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Outside the town of Basalt, the Roaring Fork smooths out for a few hundred feet, making for perfect winter fishing. Down from the road, there’s loose rock, marshy ground, and a channel to cross before reaching this spot.
The rod is ready. It has a strong base section and a soft tip, so fish won’t break the line while setting the hook.
Chase Putnam casts his TFO Jim Teeney rod and is using weighted flies as bait.
Using a strong rod and modified roll casts prevents tangling of all the flies and weights on the line.
The sun glints off ice chunks in the cold water. From its beginning at Independence Pass the waters of the Roaring Fork flow into the Colorado River and will be plenty warm by the time it reaches the Grand Canyon.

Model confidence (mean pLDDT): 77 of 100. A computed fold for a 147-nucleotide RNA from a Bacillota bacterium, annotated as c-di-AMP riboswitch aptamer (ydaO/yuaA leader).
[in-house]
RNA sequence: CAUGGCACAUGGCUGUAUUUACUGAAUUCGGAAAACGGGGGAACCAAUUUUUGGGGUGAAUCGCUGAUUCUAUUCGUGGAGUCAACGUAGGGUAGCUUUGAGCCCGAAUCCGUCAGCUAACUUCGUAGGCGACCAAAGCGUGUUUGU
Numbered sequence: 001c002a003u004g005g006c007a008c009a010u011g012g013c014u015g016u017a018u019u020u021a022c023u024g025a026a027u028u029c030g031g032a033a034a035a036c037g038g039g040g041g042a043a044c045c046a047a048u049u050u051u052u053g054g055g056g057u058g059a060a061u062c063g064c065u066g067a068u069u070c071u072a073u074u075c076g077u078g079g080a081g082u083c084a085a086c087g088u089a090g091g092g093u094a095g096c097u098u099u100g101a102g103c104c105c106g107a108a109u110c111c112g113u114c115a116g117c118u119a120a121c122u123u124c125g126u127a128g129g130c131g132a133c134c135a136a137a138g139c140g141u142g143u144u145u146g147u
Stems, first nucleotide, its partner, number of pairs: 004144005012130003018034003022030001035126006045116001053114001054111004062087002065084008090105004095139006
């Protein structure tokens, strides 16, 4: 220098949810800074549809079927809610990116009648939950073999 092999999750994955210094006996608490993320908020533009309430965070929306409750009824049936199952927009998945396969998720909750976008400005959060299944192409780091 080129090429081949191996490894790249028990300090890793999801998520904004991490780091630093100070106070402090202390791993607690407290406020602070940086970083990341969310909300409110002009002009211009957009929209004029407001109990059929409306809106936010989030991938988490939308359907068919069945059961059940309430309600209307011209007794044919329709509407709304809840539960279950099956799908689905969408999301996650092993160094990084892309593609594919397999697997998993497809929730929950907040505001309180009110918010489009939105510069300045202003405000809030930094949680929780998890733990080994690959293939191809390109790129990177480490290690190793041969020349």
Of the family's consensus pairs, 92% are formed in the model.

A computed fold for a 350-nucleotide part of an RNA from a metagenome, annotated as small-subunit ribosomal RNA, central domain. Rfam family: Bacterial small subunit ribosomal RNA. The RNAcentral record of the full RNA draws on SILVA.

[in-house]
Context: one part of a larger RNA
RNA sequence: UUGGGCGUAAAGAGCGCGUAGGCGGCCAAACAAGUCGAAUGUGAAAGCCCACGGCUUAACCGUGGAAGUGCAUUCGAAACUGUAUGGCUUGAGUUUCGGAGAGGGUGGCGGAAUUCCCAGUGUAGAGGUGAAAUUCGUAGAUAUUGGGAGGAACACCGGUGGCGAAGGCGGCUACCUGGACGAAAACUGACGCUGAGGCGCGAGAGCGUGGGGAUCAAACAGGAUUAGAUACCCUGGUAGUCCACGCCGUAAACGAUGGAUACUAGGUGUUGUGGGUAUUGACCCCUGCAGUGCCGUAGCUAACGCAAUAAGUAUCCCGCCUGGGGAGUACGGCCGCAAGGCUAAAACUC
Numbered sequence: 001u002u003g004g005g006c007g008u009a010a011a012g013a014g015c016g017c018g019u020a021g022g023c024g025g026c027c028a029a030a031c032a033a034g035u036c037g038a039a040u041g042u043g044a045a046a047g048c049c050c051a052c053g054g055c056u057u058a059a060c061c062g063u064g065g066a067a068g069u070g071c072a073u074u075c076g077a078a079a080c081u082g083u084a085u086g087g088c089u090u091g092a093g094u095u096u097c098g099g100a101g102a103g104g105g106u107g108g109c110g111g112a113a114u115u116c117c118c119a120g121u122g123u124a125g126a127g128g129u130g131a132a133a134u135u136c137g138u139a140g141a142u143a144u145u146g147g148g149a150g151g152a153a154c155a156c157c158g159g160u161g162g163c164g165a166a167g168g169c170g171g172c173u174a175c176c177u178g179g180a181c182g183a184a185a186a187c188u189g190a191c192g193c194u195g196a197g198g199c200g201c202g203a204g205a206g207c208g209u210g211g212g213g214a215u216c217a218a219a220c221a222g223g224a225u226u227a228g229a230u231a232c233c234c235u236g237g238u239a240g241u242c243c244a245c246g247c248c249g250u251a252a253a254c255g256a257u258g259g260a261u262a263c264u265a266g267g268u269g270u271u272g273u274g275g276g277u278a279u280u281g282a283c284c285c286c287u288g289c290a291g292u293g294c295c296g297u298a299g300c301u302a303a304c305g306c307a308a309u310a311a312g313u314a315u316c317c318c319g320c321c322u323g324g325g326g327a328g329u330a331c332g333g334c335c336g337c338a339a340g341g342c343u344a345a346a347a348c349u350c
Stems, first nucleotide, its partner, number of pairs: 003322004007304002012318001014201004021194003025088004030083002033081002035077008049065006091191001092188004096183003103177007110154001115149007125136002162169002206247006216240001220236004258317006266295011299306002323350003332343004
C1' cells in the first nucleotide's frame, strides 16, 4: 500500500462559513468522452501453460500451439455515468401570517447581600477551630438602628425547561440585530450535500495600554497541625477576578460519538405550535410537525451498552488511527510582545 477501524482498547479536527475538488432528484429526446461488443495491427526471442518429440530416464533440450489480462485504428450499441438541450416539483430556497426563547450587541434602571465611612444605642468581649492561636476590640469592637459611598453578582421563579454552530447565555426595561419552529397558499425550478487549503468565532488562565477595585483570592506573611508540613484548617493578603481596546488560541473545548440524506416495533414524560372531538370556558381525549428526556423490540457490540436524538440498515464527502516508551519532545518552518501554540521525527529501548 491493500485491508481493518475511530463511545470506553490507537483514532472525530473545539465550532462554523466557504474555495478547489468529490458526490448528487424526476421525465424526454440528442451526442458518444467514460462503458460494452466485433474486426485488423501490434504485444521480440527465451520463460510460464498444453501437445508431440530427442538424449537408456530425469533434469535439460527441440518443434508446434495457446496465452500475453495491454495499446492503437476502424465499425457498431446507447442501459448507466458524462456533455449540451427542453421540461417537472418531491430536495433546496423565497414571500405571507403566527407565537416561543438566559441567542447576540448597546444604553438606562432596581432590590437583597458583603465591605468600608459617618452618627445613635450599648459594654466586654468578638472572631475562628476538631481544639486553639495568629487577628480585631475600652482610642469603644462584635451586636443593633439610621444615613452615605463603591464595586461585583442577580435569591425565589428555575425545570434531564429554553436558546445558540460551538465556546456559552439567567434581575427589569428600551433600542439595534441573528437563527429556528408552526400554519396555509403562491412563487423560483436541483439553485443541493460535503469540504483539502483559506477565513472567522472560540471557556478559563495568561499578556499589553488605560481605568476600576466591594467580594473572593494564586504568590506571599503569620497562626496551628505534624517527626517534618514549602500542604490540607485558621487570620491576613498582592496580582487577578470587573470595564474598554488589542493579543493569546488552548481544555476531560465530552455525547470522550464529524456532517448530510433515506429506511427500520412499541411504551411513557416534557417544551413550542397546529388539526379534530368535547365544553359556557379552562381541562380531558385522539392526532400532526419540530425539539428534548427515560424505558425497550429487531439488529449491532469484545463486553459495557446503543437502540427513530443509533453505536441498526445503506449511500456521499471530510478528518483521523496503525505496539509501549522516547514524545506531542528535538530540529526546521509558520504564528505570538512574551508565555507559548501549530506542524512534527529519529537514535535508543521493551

Being quiet on the river has added bonuses! This young mulie makes her way curiously along the bank less than 50 feet downstream.
Chase Putnam cleans the slime off a brown trout. Rock snot grows on the stream bottom, reducing habitat area for the fish’s natural prey. Dammed rivers don’t get natural seasonal flooding which would sweep the rock snot downstream.
Early spring makes for lots of hungry fish, and happy fishermen.
To learn about telling the story of your trip through photos, head over to BACKPACKER Photo School.